Science and technology have become inevitable in our everyday lives which probes continuous changes in the societal structure and culture. The term Technoscience was termed by Gaston Bachelard in 1953 but speculated that the term was popularized by Gilbert Hottois (Kastenhofer& Schwarz, 2011: 61).  Technoscience is an essential concept in Science and Technology Studies. Technoscience  “imply that the course of science and technology are linked together and grow simultaneously where scientific knowledge is dependent on an infrastructure of technology to adapt, advance and establish in the social world” (Kastenhofer& Schwarz, 2011).

Actor Network Theory (ANT) is a materialistic theory centred on technoscience representing technoscience as the result of the creation of larger and stronger networks. ANT has its origins in an attempt to understand science and technology, or rather technoscience, since on this account science and technology involve importantly similar processes (Latour, 1987).  Just as a political actor develops a network to wield political power, so technoscientists create networks to produce scientific facts and beliefs (Sismondo, 2011). ANT takes into account both human and non human as entities which are heterogeneous, establishing associations and networks (ibid).

When a technology develops, it will pave the way for various other developments which will have varying impacts in the world. Technologies are developed with scientific representations as a result of manipulating material entities already existing in the environment (Latour, 1999).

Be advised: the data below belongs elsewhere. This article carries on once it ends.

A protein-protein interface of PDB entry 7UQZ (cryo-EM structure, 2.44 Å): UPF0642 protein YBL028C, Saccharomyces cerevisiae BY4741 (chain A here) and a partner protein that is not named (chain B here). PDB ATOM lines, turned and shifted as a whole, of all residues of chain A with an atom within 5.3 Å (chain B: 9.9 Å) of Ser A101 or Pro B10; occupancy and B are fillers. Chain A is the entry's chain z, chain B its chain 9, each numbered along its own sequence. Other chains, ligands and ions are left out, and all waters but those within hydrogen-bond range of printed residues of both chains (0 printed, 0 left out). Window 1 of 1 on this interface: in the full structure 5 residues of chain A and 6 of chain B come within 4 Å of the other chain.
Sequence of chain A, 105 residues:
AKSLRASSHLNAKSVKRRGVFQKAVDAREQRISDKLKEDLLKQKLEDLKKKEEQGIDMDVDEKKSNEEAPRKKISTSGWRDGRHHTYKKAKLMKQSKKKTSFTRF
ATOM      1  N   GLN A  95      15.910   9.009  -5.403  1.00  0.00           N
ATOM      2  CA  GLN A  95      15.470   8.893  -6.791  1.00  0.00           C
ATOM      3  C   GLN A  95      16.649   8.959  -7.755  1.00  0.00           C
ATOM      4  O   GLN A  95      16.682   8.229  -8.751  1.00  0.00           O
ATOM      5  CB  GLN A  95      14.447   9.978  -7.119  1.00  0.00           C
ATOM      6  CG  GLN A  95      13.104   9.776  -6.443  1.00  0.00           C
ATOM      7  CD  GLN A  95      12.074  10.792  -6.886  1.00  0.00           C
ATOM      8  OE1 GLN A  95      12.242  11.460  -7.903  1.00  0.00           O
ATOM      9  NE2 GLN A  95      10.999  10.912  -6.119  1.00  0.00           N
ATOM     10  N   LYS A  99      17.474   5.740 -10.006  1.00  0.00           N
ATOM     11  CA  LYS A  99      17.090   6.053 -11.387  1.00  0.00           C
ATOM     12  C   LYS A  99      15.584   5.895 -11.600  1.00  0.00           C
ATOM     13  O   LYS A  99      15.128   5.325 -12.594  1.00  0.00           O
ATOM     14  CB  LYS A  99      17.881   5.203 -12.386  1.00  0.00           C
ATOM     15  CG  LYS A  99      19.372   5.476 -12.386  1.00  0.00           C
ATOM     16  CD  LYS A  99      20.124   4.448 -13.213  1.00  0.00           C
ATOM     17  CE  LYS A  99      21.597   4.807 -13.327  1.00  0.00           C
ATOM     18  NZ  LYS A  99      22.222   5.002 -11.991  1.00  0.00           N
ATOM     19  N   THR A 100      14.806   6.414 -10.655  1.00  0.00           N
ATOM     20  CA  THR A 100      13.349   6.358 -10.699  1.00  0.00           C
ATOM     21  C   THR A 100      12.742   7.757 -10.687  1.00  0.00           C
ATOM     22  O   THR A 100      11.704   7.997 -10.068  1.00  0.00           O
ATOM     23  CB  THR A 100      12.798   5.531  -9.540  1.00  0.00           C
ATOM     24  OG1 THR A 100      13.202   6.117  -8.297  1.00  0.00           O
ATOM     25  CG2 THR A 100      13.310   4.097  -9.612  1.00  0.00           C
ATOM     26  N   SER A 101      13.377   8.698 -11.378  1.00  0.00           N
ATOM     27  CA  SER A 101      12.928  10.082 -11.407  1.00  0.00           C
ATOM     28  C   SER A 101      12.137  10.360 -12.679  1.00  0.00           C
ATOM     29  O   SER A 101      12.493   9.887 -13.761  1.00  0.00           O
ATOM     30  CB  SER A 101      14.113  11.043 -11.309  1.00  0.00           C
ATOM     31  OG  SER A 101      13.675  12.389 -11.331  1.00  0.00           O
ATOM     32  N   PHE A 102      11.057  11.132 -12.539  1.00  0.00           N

Agriculture is one aspect where scientific and technology development is an ongoing process. While agricultural scientists analyse the role of technoscience in transforming agriculture, ethical issues are also taken into considerations (Tanaka &Juska, 2010) that happen often coincidently through structuring or restructuring of societal norms or relations or the culture itself.

Genetically Modified food or GMO food for instance are foods created from organisms through manipulating their DNA traits that is, through genetic engineering. The scientific knowledge of genetic engineering makes it possible to have control over crop breeding (AAAS, 2012). Though GMO seeds are said to be engineered for pathogen resistance and for better nutrient profiles, it impacts various aspects of the society with attached controversies to GMO foods such as ethical issues of how safe are the GMO foods with the speculative notion of these food being more harmful that conventionally produced food (Ronald, 2011). From ANT view, GMO food as scientific data existed before manipulation of materials prior to who discovered GMO food components because the origins of scientific product gets hidden in the laboratory conversation.

For ANT, “data is supposed to be the direct result of interactions with natural world “(Sismondo, 2010: 82). In inventing GMO food, human products such as chemical components, seeds, or animals are scientifically claimed and the end result will be the scientific fact of GMO food due to technoscience view of science and technology as evolving together.



  1. American Association for the Advancement of Science (AAAS), Board of Directors (2012).Legally Mandating GM Food Labels Could “Mislead and Falsely Alarm Consumers”
  2.  Kastenhofer, K & Schwarz, A. (2011). Probing technoscience. PoiesisPrax (2011) 8:61–65 DOI 10.1007/s10202-011-0103-0
  3.  Latour, Bruno (1987) Science in Action: How to Follow Scientists and Engineers through Society. Cambridge, MA: Harvard University Press
  4. Ronald, Pamela (2011). “Plant Genetics, Sustainable Agriculture and Global Food Security”. Genetics 188 (1):  11-20. doi:10.1534/genetics.111.128553.PMC 3120150. PMID 21546547
  5.  Sismondo, Sergio (2010). An introduction to science and technology studies / Sergio Sismondo. – 2nd ed. John Wiley & Sons Ltd, The Atrium, Southern Gate, Chichester, West Sussex, PO19 8SQ, United Kingdom. pp 65
  6. Tanaka, K. &Juska, A. (2010).  Technoscience In Agriculture: Reflections On The Contributions Of The MSU School Of Sociology Of Food And Agriculture. Journal of Rural Social Sciences, 25(3) pp. 34–55

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